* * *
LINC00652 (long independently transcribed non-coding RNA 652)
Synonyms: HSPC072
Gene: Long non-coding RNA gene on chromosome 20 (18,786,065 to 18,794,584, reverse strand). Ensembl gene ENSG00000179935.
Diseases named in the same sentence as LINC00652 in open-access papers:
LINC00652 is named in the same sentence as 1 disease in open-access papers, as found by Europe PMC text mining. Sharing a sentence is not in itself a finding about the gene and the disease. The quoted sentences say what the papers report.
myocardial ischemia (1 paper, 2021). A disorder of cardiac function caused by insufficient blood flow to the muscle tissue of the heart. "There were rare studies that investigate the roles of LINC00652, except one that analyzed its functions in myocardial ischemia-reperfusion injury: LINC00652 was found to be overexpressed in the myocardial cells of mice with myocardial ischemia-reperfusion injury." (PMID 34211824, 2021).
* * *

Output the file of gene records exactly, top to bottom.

LINC00652 (long independently transcribed non-coding RNA 652)
Synonyms: HSPC072
Gene: Long non-coding RNA gene on chromosome 20 (18,786,065 to 18,794,584, reverse strand). Ensembl gene ENSG00000179935.
Diseases named in the same sentence as LINC00652 in open-access papers:
LINC00652 is named in the same sentence as 1 disease in open-access papers, as found by Europe PMC text mining. Sharing a sentence is not in itself a finding about the gene and the disease. The quoted sentences say what the papers report.
myocardial ischemia (1 paper, 2021). A disorder of cardiac function caused by insufficient blood flow to the muscle tissue of the heart. "There were rare studies that investigate the roles of LINC00652, except one that analyzed its functions in myocardial ischemia-reperfusion injury: LINC00652 was found to be overexpressed in the myocardial cells of mice with myocardial ischemia-reperfusion injury." (PMID 34211824, 2021).